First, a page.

JONES v. The STATE.
Following a bench trial, the Probate Court of Meriwether County found Billy Thomas Jones guilty of driving under the influence of alcohol. Jones appealed his conviction to the superior court, arguing that the probate court erred in failing to quash his accusation. The superior court upheld the conviction, and Jones now seeks further review. Finding no error, we affirm.
At issue is the venue requirement for charging instruments filed in probate court. Under Georgia law, venue is a material element of a crime, and it must be alleged in an accusation or indictment.1 A charging instrument that does not meet the venue requirement is subject to a general demurrer.2
In this case, the state's probate court accusation charged Jones with driving under the influence of alcohol “in the State of Georgia and in the County of Meriwether” on August 9, 2005. Asserting that the venue allegation was insufficient, Jones moved to quash the accusation. He noted that under OCGA § 40-13-29, a probate court only has jurisdiction over misdemeanor traffic offenses that occur “in the county outside of municipal corporations.” 3 According to Jones, a probate court accusation does not meet the venue requirement by merely setting forth the county of the offense. It must also allege other facts necessary to bring the case within the probate court's jurisdiction, including that the crime took place outside the limits of any municipal corporation.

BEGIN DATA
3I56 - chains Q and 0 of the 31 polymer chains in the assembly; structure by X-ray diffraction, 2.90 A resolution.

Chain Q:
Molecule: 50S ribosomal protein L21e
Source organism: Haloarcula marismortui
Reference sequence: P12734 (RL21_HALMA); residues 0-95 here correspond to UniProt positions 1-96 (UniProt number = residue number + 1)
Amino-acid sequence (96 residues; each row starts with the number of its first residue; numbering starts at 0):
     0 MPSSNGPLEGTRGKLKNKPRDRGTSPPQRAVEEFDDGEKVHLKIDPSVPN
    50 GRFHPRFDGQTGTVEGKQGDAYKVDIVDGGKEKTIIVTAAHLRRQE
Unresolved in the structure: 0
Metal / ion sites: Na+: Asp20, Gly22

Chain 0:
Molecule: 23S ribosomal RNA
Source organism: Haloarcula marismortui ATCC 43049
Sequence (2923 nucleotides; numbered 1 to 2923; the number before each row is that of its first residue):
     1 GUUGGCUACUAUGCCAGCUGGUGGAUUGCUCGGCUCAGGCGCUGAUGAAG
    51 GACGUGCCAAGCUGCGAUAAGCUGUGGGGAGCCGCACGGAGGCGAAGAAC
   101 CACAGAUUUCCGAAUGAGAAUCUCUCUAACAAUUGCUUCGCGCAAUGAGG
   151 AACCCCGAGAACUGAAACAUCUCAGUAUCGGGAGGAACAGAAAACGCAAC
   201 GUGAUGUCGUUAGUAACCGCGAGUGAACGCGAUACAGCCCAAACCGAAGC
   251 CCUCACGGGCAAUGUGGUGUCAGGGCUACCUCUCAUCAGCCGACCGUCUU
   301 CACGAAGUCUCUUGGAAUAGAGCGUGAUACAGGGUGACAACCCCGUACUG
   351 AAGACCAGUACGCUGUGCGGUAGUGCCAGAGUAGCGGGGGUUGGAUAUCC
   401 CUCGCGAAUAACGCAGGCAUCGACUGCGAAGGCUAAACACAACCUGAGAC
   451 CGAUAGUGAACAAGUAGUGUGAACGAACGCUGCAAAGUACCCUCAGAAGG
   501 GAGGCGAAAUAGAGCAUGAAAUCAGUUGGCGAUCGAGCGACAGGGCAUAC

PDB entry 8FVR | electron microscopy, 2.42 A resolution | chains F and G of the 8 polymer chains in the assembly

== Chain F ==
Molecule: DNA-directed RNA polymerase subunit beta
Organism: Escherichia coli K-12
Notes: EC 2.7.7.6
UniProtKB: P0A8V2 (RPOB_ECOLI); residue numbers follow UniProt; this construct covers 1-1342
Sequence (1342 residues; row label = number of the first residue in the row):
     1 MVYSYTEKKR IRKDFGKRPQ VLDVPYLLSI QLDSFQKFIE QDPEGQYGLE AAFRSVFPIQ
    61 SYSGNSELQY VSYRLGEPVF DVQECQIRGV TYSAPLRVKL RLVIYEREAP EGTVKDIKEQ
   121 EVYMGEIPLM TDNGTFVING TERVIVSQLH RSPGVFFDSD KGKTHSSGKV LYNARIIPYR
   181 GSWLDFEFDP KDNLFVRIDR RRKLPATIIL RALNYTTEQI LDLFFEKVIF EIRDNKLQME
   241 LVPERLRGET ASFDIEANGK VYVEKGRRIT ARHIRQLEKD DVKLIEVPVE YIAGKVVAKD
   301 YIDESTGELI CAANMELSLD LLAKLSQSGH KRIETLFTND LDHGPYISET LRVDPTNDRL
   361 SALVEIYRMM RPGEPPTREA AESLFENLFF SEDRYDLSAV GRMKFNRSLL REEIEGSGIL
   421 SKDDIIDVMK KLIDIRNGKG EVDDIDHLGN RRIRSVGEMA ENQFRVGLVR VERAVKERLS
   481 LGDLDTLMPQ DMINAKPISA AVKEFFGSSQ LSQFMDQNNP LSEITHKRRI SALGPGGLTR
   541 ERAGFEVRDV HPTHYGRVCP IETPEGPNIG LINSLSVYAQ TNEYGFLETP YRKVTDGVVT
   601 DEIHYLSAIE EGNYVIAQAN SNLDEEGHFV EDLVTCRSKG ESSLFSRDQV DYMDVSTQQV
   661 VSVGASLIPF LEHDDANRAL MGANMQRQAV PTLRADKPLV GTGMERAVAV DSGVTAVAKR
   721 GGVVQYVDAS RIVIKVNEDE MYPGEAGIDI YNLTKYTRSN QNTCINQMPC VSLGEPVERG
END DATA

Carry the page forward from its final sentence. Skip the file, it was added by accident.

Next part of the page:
We disagree. The term “venue” means “the place of trial.” 4 In most cases, venue allegations are sufficient if they state the county in which the crime is alleged to have occurred.5 This is so because, under Article VI of our Constitution, criminal cases generally must be tried in the county where the crime was committed.6 We recognize that the Constitution exempts certain courts, such as specified municipal courts, from the Article VI provisions, and venue in those courts does not necessarily follow county lines.7 Jones, however, has not cited-and we have not found-any authority exempting probate courts from the constitutional venue provision.
In our view, a probate court accusation meets the venue requirement if it alleges that the crime occurred in a particular county. Such an allegation may not conclusively establish the probate court's jurisdiction over a case.8 But the issues of venue and jurisdiction are separate concepts.9 And a county allegation sufficiently sets forth the material element of venue. The probate court, therefore, properly denied Jones' venue-based motion to quash.
1. Houston v. State, 267 Ga.App. 315, 599 S.E.2d 278 (2004).
3. (Emphasis supplied.)
4. (Citation and punctuation omitted.) Hardwick v. State, 264 Ga. 161, 164(2), 442 S.E.2d 236 (1994).
5. Houston, supra at 316, 599 S.E.2d 278; Russell v. State, 174 Ga.App. 436(1), 330 S.E.2d 175 (1985).
6. Ga. Const. 1983, Art. VI, Sec. II, Par. VI.
7. Ga. Const. 1983, Art. VI, Sec. I, Par. I. See also Houston, supra at 316, 599 S.E.2d 278 (to properly allege venue in case brought in the City Court of Atlanta, the state must assert that the crime took place within the Atlanta city limits); Gardner v. State, 261 Ga.App. 425(1), 582 S.E.2d 566 (2003) (“The City Court of Atlanta is recognized as a nonuniform constitutionally sanctioned city court not subject to Article VI.”) (Footnote omitted.)
8. See OCGA §§ 40-13-21; 40-13-29 (outlining limited jurisdiction of probate courts over misdemeanor traffic offenses).
9. See Black's Law Dictionary, at 1557 (6th ed. 1990) (“Venue does not refer to jurisdiction at all.”).
JOHNSON, Presiding Judge.
ELLINGTON and MIKELL, JJ., concur.